Top Ten Films of 2010

1. Mother (dir: Bong Joon-ho/Magnolia Pictures)

South Korean horror helmer Joon-ho has elevated his work with this ingenious thriller about a doting acupuncturist-herbalist (Hye-ja Kim) who believes her mentally handicapped 28-year-old son has been unfairly blamed for the murder of a young woman. Mother has such verve, unpredictability right to a staggering conclusion and Kim, the grand dame of South Korean film actors, is nothing less than remarkable.

2. The Ghost Writer (dir: Roman Polanski/Summit Entertainment)

Argue all you want about Roman Polanski's moral universe. He is still one of the great living directors of suspense and mystery. Ewan McGregor is the titular writer tasked with cobbling together the life story of a former UK prime minister (Pierce Brosnan, modeled after Tony Blair). Olivia Williams almost steals the movie, as the embittered and wily wife of the P.M. and Polanski manages to keep one on the edge of the seat, even when two people are simply talking. The mystery of the film's conclusion is fitting for the perfect paranoia thriller of this decade.

3. Barney's Version (dir: Richard J. Lewis/Sony Classics)

Paul Giamatti has proven himself able to hold his own with anyone onscreen, and here he is the eponymous Canadian TV soap producer whose three marriages and possible homicide are part of the timeline. Novelist Mordecai Richler's hilarious and heart-tending work is expertly adapted by Lewis and scripter Michel Konyves. Giamatti's breakdown after being caught in a meaningless affair, ending the marriage to the love of his life, is a wrenching but perfect example of this film's careful calibration.

4. The King's Speech (dir: Tom Hooper/The Weinstein Company)

Certainly, this is bound for Oscar nominations, featuring as it does the cream of British and Australian film acting. Colin Firth truly deserves a gold statuette for the furious, humiliated, stammering King George VI whose unconventional speech therapist (a delightful Geoffrey Rush) must also be a psychological therapist to help the King deal with unavoidable public speaking during the eve of British involvement in World War Two. Helena Bonham Carter and Derek Jacobi are spot on and if you are not trying to finish the sentences for Firth's character, you are not fully human. Uplifting and elegiac filmmaking.

5. The Last Station (dir: Michael Hoffman/Sony Pictures Classics)

This is a bang-up year for Paul Giamatti, who had a secondary role in this view of the passing of literary giant Leo Tolstoy (Christopher Plummer, also Oscar-worthy). Helen Mirren is a perfect complement, as the wife who disdains Tolstoy's socialist leanings and James McAvoy impresses as the writer Bulgakov, put in the position of being a spy. The tears that Hoffman earns at the end of this graceful period piece are completely and utterly earned.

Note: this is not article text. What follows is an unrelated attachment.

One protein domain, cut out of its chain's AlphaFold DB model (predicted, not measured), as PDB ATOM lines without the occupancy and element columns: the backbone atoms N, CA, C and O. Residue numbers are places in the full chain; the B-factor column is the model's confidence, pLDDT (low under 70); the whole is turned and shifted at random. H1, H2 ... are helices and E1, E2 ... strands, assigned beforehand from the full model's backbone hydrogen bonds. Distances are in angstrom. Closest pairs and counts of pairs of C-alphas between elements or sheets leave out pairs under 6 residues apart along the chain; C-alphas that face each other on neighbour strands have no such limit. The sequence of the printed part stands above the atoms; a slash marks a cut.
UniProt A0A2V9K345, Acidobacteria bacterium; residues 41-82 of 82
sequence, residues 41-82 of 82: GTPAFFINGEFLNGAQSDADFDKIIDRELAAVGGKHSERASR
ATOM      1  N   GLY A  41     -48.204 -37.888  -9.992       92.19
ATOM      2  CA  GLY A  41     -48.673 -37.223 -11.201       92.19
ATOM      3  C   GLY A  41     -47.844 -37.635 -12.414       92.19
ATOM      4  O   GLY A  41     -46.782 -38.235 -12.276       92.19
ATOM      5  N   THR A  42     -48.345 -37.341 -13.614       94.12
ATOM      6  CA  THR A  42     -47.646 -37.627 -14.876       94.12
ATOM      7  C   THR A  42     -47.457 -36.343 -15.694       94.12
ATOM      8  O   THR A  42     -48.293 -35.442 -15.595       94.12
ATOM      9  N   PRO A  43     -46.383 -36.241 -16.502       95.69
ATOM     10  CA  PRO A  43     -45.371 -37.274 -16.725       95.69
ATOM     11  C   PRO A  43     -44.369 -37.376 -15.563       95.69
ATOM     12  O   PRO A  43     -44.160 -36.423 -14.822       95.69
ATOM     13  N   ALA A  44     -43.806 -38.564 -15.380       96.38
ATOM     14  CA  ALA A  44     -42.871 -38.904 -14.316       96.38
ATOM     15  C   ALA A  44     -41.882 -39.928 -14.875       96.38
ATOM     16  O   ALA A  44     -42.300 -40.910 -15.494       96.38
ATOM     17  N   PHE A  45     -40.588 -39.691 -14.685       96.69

6. The Tillman Story (dir: Amir Bar-Lev/The Weinstein Co.)

Bar-Lev, the director of the spellbinding documentary My Kid Could Paint That, suggesting a child prodigy artist was a fake, has done it again. In investigating NFL-star-turned-war-hero Pat Tillman, the director reveals how American hero worship and the Pentagon jointly try to bury the truth of Tillman's death in Afghanistan by friendly fire. A film to enrage and engage, and inevitably inspire, thanks to the heroic strength and toughness of Tillman's mother to find the truth, no matter how much we wished to avoid it.

7. Fair Game (dir: Doug Liman/Summit Entertainment)

Clearly, this has been quite a year for docs and fact-based political drama and Doug Liman wisely casts Sean Penn and Naomi Watts as former Ambassador Joe Wilson and outed CIA operative Valerie Plame Wilson. Without car chases or silencers spitting bullets, the cold, destructive precision of the Bush-Cheney administration, taking down two critics of the Iraq War is plenty scary but also very real, as Penn and Watts depict so effectively how the Wilsons saw their professional and personal lives torn apart.

8. When You're Strange (dir: Tom DiCillo/Rhino Entertainment)

Tom DiCillo has remarkably captured the formation, elevation and degradation of the seminal L.A. rock group The Doors with rare footage and a sensitive narration by Johnny Depp. Showing Jim Morrison's fiery brilliance and self-destructive alcoholism in equal measure, the film's numerous film sources are captivating and never has the trapped quality of life for band members John Densmore, Robby Krieger and Ray Manzarek been more clearly or painfully etched.

9. Casino Jack And The United States Of Money (dir: Alex Gibney/Magnolia Pictures)

Alex Gibney is easily the most important documentarian working today, as evidenced by films like Enron: The Smartest Guys in the Room and this year's Client 9: The Rise and Fall of Eliot Spitzer. On top of that, he has explicated clearly, entertainingly and sometimes shockingly what a financial death grip lobbyist Jack Abramoff and former congressmen like Tom Delay had on this country. Should we have another global disaster, when we pick up the pieces, there will be Gibney's work to remind us of its causes.

10. The Art Of The Steal (dir: Don Argott/IFC Films)

Director Argott went to school in Philadelphia, the setting for this rich documentary about the $25 billion modern and post Impressionist collection of Dr. Albert Barnes and the battle for its control. More than an internecine struggle for public versus private art exhibition, The Art of the Steal ventures into corporate control of art, the use and abuse of charges of racism in modern society as well as the overriding question: who gets to decide what is in the public good when it comes to the sale, analysis and exhibition of fine art. A doc with the complexity of a great novel.